Last Castro To Exit Political Stage In Cuba

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A man checks his backpack near a poster depicting (L-R) Cuban revolutionary hero Carlos Manuel de Cespedes, Cuban national hero Jose Marti, Cuban late leader Fidel Castro, the First Secretary of the Communist Party Raul Castro and Cuban President Miguel Diaz-Canel, in Havana, on April 13, 2021. Cuba's Communist Party congress will meet for four days starting today, April 16, 2021, marking the departure of Raul Castro in a country shaken by the economic crisis and the recent arrival of mobile internet. (Photo by YAMIL LAGE/AFP via Getty Images)

By Sarah Marsh and Nelson Acosta

HAVANA, Cuba, Fri. April 16, 2021 (Reuters) – Cuba’s Communist Party kicked off a historic four-day congress today that will see the last Castro exiting the political stage after six decades of rule by brothers Fidel and Raul following their 1959 leftist revolution.

Raul Castro has signaled he will step aside as Communist Party first secretary, the most powerful job in Cuba. The congress takes place every five years for the organization to review policy and name its leadership.

The next generation of leaders in one of the world’s last Communist-run countries will have no easy task.

The meeting of hundreds of party delegates takes place as Cuba faces the worst economic crisis since the collapse of former benefactor the Soviet Union, and there are signs of growing frustration, especially among younger Cubans.

“My generation does not want to take the dull path of my parents’ generation,” said Havana resident Guillermo Estrada, 31, adding he had no idea what would arise from the congress as it was all so secretive.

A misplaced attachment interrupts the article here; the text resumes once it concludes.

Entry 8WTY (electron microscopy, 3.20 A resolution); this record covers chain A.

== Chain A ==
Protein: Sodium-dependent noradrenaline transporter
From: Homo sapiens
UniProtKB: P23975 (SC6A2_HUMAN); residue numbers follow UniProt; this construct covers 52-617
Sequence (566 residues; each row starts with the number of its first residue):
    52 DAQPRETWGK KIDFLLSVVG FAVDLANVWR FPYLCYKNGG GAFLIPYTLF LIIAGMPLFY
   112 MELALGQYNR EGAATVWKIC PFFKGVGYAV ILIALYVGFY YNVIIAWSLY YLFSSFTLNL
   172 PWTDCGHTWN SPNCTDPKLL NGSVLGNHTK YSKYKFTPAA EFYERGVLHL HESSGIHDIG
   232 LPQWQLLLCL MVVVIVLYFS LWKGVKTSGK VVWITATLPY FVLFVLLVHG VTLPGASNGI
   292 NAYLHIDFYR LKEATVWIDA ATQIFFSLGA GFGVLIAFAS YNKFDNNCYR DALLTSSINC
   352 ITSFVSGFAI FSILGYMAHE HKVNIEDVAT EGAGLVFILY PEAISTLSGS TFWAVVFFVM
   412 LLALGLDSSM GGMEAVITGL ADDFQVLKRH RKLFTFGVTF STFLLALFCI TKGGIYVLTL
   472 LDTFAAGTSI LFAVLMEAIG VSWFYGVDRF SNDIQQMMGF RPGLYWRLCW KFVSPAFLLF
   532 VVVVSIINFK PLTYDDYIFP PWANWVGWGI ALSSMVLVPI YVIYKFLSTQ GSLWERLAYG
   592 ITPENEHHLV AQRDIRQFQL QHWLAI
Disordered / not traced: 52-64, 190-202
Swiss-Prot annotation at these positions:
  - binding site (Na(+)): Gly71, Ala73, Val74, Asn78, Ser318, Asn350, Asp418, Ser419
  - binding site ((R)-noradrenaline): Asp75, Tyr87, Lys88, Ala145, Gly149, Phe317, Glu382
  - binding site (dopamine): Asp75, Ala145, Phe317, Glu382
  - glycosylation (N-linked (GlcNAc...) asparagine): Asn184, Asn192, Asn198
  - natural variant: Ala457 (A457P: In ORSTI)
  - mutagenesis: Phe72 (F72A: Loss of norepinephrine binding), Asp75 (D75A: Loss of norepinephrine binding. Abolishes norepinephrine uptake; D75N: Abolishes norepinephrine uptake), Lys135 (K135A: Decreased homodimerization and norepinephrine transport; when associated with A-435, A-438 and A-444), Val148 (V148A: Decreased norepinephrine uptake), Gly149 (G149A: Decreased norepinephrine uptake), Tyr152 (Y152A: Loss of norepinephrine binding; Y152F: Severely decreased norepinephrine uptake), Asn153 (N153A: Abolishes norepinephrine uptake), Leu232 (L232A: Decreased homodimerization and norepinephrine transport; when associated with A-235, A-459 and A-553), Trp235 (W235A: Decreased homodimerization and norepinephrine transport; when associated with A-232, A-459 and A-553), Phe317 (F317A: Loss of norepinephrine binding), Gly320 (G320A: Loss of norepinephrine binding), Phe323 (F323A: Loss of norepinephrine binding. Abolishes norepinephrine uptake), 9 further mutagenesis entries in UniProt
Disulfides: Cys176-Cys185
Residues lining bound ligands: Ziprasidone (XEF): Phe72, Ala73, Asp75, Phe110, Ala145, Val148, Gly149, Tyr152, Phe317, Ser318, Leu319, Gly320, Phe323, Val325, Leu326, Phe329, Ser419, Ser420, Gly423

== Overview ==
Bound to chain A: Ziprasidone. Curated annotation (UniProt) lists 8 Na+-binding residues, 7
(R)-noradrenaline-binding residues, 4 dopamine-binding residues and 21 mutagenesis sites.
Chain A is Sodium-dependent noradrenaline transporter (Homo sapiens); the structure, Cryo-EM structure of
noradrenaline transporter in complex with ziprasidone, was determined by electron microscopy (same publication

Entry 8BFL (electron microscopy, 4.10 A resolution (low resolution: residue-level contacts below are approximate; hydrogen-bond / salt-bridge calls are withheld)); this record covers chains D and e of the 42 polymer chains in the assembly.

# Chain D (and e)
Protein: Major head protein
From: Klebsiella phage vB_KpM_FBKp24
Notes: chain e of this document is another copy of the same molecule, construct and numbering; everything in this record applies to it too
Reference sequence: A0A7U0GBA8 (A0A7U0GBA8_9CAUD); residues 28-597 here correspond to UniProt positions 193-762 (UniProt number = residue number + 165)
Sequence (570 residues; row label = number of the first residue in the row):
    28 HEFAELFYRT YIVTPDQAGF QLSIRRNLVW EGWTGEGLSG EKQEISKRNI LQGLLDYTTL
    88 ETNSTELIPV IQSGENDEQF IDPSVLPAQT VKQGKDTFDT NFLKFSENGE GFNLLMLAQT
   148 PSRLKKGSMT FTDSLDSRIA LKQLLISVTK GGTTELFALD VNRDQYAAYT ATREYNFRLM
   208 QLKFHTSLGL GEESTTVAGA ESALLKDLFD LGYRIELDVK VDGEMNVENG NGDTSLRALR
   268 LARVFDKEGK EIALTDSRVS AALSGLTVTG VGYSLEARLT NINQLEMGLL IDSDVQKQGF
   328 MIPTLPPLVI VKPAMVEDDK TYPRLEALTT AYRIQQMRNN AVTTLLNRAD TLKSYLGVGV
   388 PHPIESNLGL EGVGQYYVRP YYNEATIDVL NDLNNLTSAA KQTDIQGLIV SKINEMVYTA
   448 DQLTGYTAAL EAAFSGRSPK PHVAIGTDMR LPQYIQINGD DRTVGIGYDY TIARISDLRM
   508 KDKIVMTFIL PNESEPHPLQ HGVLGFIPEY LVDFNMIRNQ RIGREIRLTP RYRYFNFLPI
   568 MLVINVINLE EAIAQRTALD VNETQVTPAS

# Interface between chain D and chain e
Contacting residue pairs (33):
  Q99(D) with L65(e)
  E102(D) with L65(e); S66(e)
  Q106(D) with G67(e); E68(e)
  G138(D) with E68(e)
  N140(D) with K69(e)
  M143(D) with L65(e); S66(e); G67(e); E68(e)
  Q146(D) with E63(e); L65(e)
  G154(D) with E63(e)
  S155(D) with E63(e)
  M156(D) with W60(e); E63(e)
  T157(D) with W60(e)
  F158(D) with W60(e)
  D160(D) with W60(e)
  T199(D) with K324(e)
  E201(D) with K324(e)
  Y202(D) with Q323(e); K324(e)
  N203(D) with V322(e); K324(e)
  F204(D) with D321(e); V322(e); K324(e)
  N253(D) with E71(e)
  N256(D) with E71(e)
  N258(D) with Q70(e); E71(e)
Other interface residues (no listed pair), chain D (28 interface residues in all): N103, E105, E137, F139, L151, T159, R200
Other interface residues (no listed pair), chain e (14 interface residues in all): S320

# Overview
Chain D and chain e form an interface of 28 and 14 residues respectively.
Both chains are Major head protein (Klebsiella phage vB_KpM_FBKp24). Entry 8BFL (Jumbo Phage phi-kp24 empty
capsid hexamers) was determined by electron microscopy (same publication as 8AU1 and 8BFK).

“I wish for a better future without so many internal and external restrictions.”

New U.S. sanctions and the coronavirus pandemic have exacerbated a liquidity crisis in the ailing centrally planned economy, which was already struggling following a decline in Venezuelan aid.

That has led to shortages of even basic goods, with many Cubans spend hours lining up to buy groceries.

The dire situation has pushed the government to speed up the implementation of long-planned reforms, which have proven painful. A monetary overhaul this year sent inflation soaring four or fivefold, according to economists.

Havana has dollarized much of the economy, leaving those who do not receive remittances from family abroad or who did not earn hard currency from tourism struggling to get by. That has eaten away at equality, a pillar of the party’s legitimacy.

“The party congress is taking place in one of the most complex situations the revolution has had,” said Cuban economist Omar Everleny.

Social reforms Raul Castro took after inheriting the party leadership from his brother Fidel in 2008, in particular the expansion of internet on the island, have opened up society.

Cubans are increasingly expressing criticism on social media while online non-state media are challenging the state monopoly of mass media. Tight control of public spaces by the authorities means protests are still relatively rare and small-scale, but they are on the increase nationwide.

All this is expected to make the task much harder for the next generation of leaders, who did not fight in the 1959 revolution and will have to prove themselves to retain popular support, say analysts.

Castro is expected to hand the top job to his protege Miguel Diaz-Canel, to whom he passed the presidency in 2018.

Cuba experts will carefully scrutinize other senior party appointments to assess whether Diaz-Canel will have backing to speed up the reforms – decentralization, autonomy for state companies, and reducing bureaucracy for private firms – demanded by economists.

(Reporting by Sarah Marsh Editing by Daniel Flynn and Rosalba O’Brien)